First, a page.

The Passing Word
Nov 16, 2011Where does grief begin? What is the first word of grief? (This (and all of the below) is what I write in my journal while flying back to Houston after 24 hours in Ft. Lauderdale, oddly disembodied after barely sleeping on the floor of an apartment where my grandmother is dying. I write it as if towards someone, a mode weirdly formal for my journal, but it seems to be the closest I can get to what's happening. I send the writing to a friend when I get home, then to my mother, who sends it to my aunts- the thing wants to be shared. I trash my other Gulf Coast blog essay, try to revise the below work a little, but I can't fully, and I don't have time, so I choose to let it be raw. And, so, here we are): I think of this fragment of Pablo Neruda's, from "Ode to the Book": I learned about life from life itself love I learned in a single kiss and could teach no one anything except that I have lived with something in common among men when fighting with them when saying all their say in my song. When I arrived last night, my mother told me that she'd bought a book at Goodwill, a collection from "The Favorite Poems Project," started by Robert Pinsky. "I thought it would be good for me to have some poetry now," she said. I'd brought her a collection of short stories, grabbed from my shelf. "I almost brought you poems," I said, "I should have." She said it was okay, that stories would be good too. " I can disappear into them. Poetry takes some work." What she meant, I think, was that poetry puts us into the moment, into the Here and Now. And right now, slowly losing her mother, the moment is painful. But poetry was the literature she was drawn to. Perhaps this was the closest thing to prayer that made sense. This is what the living do, I kept thinking, a line of Marie Howe's, and the title of one of her wonderful books. But she wrote the book in the aftermath of her brother's death. Here I was thinking, This is what the living do, standing with my mother and my aunts around a bed, each woman touching a piece of my grandmother's still breathing, speaking body. It is easy to forget sometimes, how fundamentally we measure human life in words. My grandmother has been in decline for weeks, in pain. Now, she's in home hospice, where saintly Caribbean nurses preside over this trio of neurotic Jewish sisters from New Jersey, their dying mother, and her deaf 92 year old boyfriend. She's been on Haldol (for panic) and Morphine (for pain) for days. Before I visited, my mother warned me: "She didn't say anything today. All she said yesterday was 'Your hair looks nice.'" I prepared myself to speak to someone wordless, a woman half-knit to another place where there is no language the living know of. But when I arrived, accounts of my grandmother's words unfolded. She had called herself "the main event." She had offered to "tell the family secrets." She recited nursery rhymes, Peter Peter Pumpkin Eater. One, Two, Buckle my shoe. Sometimes she spoke of her pain. My grandmother spoke to me. She shook her head smiling: "I say No to everything," she said. "You're SMILING!" said my mother. "Why shouldn't I smile?" All of us laughed then, except she, who couldn't laugh, smiled. My father likes to tell this joke, if it is a joke:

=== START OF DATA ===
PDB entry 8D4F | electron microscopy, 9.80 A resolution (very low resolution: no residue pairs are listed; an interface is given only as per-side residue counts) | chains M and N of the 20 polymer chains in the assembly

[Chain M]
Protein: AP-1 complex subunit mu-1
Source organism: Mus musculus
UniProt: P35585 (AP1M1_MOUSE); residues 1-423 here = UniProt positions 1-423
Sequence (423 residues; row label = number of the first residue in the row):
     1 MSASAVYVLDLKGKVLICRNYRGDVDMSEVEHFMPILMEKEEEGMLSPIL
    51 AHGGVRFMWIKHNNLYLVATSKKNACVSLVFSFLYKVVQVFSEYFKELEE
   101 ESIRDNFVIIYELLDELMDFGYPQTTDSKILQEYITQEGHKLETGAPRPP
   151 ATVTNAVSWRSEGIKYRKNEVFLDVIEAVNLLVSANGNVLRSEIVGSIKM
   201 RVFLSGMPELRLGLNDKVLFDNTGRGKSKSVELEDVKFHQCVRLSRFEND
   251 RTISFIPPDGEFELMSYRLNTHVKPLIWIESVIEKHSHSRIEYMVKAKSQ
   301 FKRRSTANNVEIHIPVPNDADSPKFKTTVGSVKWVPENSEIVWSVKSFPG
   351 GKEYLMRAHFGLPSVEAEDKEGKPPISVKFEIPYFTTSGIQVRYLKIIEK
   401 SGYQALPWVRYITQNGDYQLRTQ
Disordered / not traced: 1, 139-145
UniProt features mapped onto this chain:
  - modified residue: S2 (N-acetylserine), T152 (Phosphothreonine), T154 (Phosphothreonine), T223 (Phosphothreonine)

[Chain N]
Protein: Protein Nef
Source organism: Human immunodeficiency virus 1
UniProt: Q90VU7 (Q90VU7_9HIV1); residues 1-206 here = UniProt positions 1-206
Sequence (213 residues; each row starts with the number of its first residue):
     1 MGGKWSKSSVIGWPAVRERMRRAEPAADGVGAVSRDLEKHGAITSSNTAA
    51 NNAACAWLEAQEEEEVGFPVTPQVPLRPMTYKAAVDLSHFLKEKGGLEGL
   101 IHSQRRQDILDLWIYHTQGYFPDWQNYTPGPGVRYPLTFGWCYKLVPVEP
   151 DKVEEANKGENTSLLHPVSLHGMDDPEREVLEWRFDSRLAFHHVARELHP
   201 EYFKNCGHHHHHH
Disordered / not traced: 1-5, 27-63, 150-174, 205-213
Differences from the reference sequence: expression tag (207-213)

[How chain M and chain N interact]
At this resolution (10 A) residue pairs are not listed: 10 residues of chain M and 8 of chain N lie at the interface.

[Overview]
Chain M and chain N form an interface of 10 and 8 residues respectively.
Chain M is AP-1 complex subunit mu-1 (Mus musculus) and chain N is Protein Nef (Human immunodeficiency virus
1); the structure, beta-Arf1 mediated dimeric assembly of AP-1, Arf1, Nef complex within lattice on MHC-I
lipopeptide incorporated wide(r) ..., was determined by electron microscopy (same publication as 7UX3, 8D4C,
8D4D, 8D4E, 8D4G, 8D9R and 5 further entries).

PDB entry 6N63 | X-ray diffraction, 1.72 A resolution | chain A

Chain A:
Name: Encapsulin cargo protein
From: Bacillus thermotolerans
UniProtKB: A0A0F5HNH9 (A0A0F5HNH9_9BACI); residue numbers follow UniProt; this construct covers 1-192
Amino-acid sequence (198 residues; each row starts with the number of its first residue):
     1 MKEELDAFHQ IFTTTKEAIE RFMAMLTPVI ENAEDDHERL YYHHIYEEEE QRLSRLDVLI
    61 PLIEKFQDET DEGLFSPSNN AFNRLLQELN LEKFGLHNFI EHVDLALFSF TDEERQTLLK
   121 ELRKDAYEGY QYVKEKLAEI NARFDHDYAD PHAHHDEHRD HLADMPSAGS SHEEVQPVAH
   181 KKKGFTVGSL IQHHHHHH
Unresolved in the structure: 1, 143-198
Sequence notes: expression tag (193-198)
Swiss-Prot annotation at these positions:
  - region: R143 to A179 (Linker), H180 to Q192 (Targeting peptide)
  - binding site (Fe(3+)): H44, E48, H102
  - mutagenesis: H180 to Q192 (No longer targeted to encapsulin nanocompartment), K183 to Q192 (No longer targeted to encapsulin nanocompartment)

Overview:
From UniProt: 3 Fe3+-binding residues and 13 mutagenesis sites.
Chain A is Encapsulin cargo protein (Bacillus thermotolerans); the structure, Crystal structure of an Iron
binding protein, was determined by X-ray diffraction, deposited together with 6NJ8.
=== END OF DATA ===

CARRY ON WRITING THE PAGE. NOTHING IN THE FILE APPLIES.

Q: What might you say now, when you call someone on the phone, that you never would have said 50 years ago? A: "Where are you?""You can read so much into everything that she says," said my Aunt Jill, laying curled around her mother in the hospice bed. In the den, away from my grandmother's room, my mother started to pull things out of her bag and pile them on my lap. An article about a movie; an article about political cartoons; a New Yorker she'd folded opened to a page of comics she thought I'd like. Beside her bag was a stack of books, a few more New Yorkers, a copy of the New York Times. This is how we stay here, I thought, this is how I learned to ground myself. My mother taught me to find words that made sense, that moved me and kept me, that made a world. We sat in the kitchen while I ate dinner and my mother flipped through the book of poems she'd bought. We read Yehuda Amachai aloud, William Carlos Williams. My mother's not a poet, not a writer. "What do you think of this one?" she said, opening another poem towards me. Another moment: my grandmother was gazing loosely towards my mother and I, sitting beside the bed. On the bureau were little trays of rings, earrings. A few vases, a jewelry box. A purse with Penelope Cruz airbrushed on the side. A framed picture of gauzy girls in a boat in sunhats tipping slowly over a pond. My grandmother had been quiet for awhile, though my dear noisy aunts had been rattling about one thing or another, about ducks, about spicy food, about work, about the history of their sisterhood. "Employee of the month!" my grandmother exclaimed, "Out...out of the blue!" Her face delighted. This sweet fragment, untouchable, a piece of a husk of a narrative. All of us laughing, again. There was a moment in the morning when she cried. My mother and two aunts around her, I next to my mother. Perhaps it was seeing all of us there. We hadn't all been together in years. None of us had spoken. Her face seemed to pull itself inward as she looked suddenly quickly at each of us. She began to sob, as much as a woman who has hardly been eating or drinking or speaking could sob, which was very little, except it was such clear, clear sobbing, hardly a sound, but in our bodies everyone, we felt it, the sob. "Make believe," she said "you're in the desert." "No, mom," said my mother, crying too, "the beach. Why the desert?" There was no response. "Why?" my mother said again, and it was the only moment in all of thi s that I wanted to push in, disrupt the narrative, re-write the scene. I wanted to say, "Ask her what is there."
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